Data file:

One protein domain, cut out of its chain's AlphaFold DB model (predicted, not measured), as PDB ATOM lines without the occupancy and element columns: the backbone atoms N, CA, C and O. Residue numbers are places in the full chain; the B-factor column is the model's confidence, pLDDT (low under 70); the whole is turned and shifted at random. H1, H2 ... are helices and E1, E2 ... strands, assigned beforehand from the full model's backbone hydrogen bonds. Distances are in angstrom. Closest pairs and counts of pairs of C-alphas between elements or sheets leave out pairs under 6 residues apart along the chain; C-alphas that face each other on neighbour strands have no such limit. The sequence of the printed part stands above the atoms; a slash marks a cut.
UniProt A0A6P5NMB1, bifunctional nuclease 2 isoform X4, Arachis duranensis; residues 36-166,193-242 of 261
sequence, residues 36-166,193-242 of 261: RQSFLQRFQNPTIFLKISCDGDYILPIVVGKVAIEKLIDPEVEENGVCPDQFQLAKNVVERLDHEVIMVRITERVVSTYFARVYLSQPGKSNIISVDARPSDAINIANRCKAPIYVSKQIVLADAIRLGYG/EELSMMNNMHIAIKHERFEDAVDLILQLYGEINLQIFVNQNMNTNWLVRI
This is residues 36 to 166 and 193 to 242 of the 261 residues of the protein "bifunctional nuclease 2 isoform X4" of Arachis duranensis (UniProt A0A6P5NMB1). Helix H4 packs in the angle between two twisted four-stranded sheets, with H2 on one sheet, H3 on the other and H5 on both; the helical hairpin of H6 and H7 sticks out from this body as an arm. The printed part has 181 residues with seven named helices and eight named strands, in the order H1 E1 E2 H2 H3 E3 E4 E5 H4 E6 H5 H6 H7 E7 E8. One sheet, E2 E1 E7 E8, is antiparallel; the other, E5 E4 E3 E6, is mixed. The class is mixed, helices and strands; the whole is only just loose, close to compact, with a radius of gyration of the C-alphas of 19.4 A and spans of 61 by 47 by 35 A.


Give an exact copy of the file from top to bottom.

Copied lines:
One protein domain, cut out of its chain's AlphaFold DB model (predicted, not measured), as PDB ATOM lines without the occupancy and element columns: the backbone atoms N, CA, C and O. Residue numbers are places in the full chain; the B-factor column is the model's confidence, pLDDT (low under 70); the whole is turned and shifted at random. H1, H2 ... are helices and E1, E2 ... strands, assigned beforehand from the full model's backbone hydrogen bonds. Distances are in angstrom. Closest pairs and counts of pairs of C-alphas between elements or sheets leave out pairs under 6 residues apart along the chain; C-alphas that face each other on neighbour strands have no such limit. The sequence of the printed part stands above the atoms; a slash marks a cut.
UniProt A0A6P5NMB1, bifunctional nuclease 2 isoform X4, Arachis duranensis; residues 36-166,193-242 of 261
sequence, residues 36-166,193-242 of 261: RQSFLQRFQNPTIFLKISCDGDYILPIVVGKVAIEKLIDPEVEENGVCPDQFQLAKNVVERLDHEVIMVRITERVVSTYFARVYLSQPGKSNIISVDARPSDAINIANRCKAPIYVSKQIVLADAIRLGYG/EELSMMNNMHIAIKHERFEDAVDLILQLYGEINLQIFVNQNMNTNWLVRI
This is residues 36 to 166 and 193 to 242 of the 261 residues of the protein "bifunctional nuclease 2 isoform X4" of Arachis duranensis (UniProt A0A6P5NMB1). Helix H4 packs in the angle between two twisted four-stranded sheets, with H2 on one sheet, H3 on the other and H5 on both; the helical hairpin of H6 and H7 sticks out from this body as an arm. The printed part has 181 residues with seven named helices and eight named strands, in the order H1 E1 E2 H2 H3 E3 E4 E5 H4 E6 H5 H6 H7 E7 E8. One sheet, E2 E1 E7 E8, is antiparallel; the other, E5 E4 E3 E6, is mixed. The class is mixed, helices and strands; the whole is only just loose, close to compact, with a radius of gyration of the C-alphas of 19.4 A and spans of 61 by 47 by 35 A.